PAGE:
The Brett Kavanaugh saga reached its epilogue when Supreme Court Chief Justice John Roberts and former Justice Anthony Kennedy swore Judge Kavanaugh in as an associate justice to the Supreme Court.
As Al Jazeera reported, Kavanaugh took an oath on October 7, officially becoming the 114th U.S. Supreme Court Justice. But Kavanaugh’s confirmation followed a bitter battle, one that had polarized the entire country.
While Kavanaugh’s confirmation to the U.S. Supreme Court may have polarized America, it has also managed to galvanize Republican voters, at least according to White House Chief of Staff Reince Priebus.
Priebus calls this phenomenon the “Kavanaugh effect.”
“Something incredible has happened over the last couple of weeks. And that’s called the ‘Kavanaugh effect’ on Republican voters,” Priebus said Sunday, The Hill reports.
Explaining the difference he claims to have noticed among Republican voters, Priebus said the following.
“Republicans were at like a six. They were happy with the economy. They were happy with the wins that we had. But they weren’t at the level where they had to be. Well, now they are at a 10.”
Although Kavanaugh’s confirmation to the U.S. Supreme Court seems to have woken up Republican voters, according to Priebus, this does not have to produce tangible results in this fall’s midterms. The midterms, Priebus said, are a “coin flip.”
Still, when it comes to midterm elections, voters are looking for inspiration, and “thank you votes,” as Priebus put it, are usually not enough, in and of themselves.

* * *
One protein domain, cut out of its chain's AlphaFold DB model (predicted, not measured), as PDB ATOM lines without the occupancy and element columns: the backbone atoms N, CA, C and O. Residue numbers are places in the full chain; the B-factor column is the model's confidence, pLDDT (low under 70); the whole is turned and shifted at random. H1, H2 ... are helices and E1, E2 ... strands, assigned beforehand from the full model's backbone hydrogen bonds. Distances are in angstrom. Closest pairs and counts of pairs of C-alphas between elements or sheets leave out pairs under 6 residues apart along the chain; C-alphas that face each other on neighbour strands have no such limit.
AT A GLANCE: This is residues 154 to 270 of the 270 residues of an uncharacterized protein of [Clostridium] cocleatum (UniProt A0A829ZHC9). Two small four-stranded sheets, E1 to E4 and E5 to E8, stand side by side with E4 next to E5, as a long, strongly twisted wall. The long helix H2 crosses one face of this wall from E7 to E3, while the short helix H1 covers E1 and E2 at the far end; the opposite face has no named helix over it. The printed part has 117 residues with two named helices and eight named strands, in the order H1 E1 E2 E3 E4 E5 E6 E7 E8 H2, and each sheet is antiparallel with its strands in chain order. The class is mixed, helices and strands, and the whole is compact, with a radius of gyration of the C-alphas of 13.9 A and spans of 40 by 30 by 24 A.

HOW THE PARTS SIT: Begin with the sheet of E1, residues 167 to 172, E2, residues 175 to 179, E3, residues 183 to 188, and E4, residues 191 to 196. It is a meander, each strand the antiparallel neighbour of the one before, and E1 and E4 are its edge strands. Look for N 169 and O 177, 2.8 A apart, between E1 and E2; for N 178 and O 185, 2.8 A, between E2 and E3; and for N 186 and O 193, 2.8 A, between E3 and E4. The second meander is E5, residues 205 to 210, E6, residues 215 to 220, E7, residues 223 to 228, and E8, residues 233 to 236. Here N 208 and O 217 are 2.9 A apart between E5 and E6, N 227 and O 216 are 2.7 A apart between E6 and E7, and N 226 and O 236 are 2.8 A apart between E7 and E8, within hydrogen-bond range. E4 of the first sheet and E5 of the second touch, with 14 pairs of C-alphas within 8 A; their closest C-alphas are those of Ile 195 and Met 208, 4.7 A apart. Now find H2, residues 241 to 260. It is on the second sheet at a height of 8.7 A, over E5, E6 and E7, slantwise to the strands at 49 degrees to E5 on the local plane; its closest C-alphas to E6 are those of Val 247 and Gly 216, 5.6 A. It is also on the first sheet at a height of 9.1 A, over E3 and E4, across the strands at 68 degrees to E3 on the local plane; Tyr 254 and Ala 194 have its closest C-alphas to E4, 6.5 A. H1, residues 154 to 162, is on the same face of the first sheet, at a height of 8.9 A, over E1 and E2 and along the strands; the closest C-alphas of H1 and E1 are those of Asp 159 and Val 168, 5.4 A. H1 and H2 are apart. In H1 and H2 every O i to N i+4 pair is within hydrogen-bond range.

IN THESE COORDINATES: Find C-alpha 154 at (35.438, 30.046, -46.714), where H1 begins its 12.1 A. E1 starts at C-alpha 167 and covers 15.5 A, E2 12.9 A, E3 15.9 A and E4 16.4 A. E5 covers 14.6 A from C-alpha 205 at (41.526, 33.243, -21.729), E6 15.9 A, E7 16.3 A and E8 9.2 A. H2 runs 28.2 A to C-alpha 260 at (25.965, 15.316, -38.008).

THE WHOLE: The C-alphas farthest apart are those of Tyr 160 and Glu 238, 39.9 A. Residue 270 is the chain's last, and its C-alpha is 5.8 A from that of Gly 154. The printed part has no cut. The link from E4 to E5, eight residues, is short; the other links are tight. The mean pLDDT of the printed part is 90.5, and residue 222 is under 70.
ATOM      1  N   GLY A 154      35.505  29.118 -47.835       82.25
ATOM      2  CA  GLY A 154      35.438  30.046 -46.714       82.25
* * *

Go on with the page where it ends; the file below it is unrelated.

— The Hill (@thehill) October 15, 2018
“It’s usually something else that inspires voters in a midterm,” and in this case the spark that could light the fire among Republican voters is indeed the so called Kavanaugh effect, according to White House chief of staff.
Raw data does not give Priebus’ a lot of reason for optimism, however.
As the Inquisitr reported earlier today, new polls show that the Democratic Party still leads in the polls for the House of Representatives, by 11 percentage points. Perhaps surprisingly, President Donald Trump’s rating has gone up — it has risen up five points since August — but Democrats are projected to take over the House.
If they do, they are likely to call for the impeachment of Donald Trump. Even if Trump does not get removed from office, this could turn out to be a major problem for the Republican Party, which has, some claim, become the party of Donald Trump.
Writing about Trump’s “grip” on the Republican Party, the New Yorker observed that candidates across the country are looking for the president’s endorsement, as he remakes the party in his own image.